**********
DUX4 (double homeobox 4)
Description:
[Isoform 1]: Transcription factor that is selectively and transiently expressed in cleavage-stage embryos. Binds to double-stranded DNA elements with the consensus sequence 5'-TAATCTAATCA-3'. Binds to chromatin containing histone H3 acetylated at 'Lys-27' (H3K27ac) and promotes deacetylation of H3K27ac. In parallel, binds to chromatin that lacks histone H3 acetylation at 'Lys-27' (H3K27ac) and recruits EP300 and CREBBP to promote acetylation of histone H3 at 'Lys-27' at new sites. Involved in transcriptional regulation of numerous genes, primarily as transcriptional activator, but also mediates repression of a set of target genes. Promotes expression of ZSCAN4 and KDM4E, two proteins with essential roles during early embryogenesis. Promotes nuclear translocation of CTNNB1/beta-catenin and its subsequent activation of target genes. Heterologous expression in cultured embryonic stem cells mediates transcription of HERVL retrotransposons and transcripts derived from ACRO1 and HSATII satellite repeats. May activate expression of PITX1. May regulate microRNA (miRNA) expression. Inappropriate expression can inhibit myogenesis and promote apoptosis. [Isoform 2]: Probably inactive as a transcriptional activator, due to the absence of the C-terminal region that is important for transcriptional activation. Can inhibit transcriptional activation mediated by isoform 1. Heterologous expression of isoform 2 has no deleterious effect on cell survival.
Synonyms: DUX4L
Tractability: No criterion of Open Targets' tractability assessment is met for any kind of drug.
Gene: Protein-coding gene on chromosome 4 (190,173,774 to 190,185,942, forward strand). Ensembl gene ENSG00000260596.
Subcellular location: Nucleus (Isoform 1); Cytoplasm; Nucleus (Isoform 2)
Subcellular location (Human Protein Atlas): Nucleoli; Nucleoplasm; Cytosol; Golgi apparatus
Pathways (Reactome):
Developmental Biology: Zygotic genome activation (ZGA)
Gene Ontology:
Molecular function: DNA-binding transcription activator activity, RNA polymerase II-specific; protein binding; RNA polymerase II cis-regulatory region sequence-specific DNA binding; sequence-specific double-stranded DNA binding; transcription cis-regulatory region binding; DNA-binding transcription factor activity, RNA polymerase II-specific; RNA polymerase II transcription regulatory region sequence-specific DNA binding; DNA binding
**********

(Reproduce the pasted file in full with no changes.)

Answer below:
DUX4 (double homeobox 4)
Description:
[Isoform 1]: Transcription factor that is selectively and transiently expressed in cleavage-stage embryos. Binds to double-stranded DNA elements with the consensus sequence 5'-TAATCTAATCA-3'. Binds to chromatin containing histone H3 acetylated at 'Lys-27' (H3K27ac) and promotes deacetylation of H3K27ac. In parallel, binds to chromatin that lacks histone H3 acetylation at 'Lys-27' (H3K27ac) and recruits EP300 and CREBBP to promote acetylation of histone H3 at 'Lys-27' at new sites. Involved in transcriptional regulation of numerous genes, primarily as transcriptional activator, but also mediates repression of a set of target genes. Promotes expression of ZSCAN4 and KDM4E, two proteins with essential roles during early embryogenesis. Promotes nuclear translocation of CTNNB1/beta-catenin and its subsequent activation of target genes. Heterologous expression in cultured embryonic stem cells mediates transcription of HERVL retrotransposons and transcripts derived from ACRO1 and HSATII satellite repeats. May activate expression of PITX1. May regulate microRNA (miRNA) expression. Inappropriate expression can inhibit myogenesis and promote apoptosis. [Isoform 2]: Probably inactive as a transcriptional activator, due to the absence of the C-terminal region that is important for transcriptional activation. Can inhibit transcriptional activation mediated by isoform 1. Heterologous expression of isoform 2 has no deleterious effect on cell survival.
Synonyms: DUX4L
Tractability: No criterion of Open Targets' tractability assessment is met for any kind of drug.
Gene: Protein-coding gene on chromosome 4 (190,173,774 to 190,185,942, forward strand). Ensembl gene ENSG00000260596.
Subcellular location: Nucleus (Isoform 1); Cytoplasm; Nucleus (Isoform 2)
Subcellular location (Human Protein Atlas): Nucleoli; Nucleoplasm; Cytosol; Golgi apparatus
Pathways (Reactome):
Developmental Biology: Zygotic genome activation (ZGA)
Gene Ontology:
Molecular function: DNA-binding transcription activator activity, RNA polymerase II-specific; protein binding; RNA polymerase II cis-regulatory region sequence-specific DNA binding; sequence-specific double-stranded DNA binding; transcription cis-regulatory region binding; DNA-binding transcription factor activity, RNA polymerase II-specific; RNA polymerase II transcription regulatory region sequence-specific DNA binding; DNA binding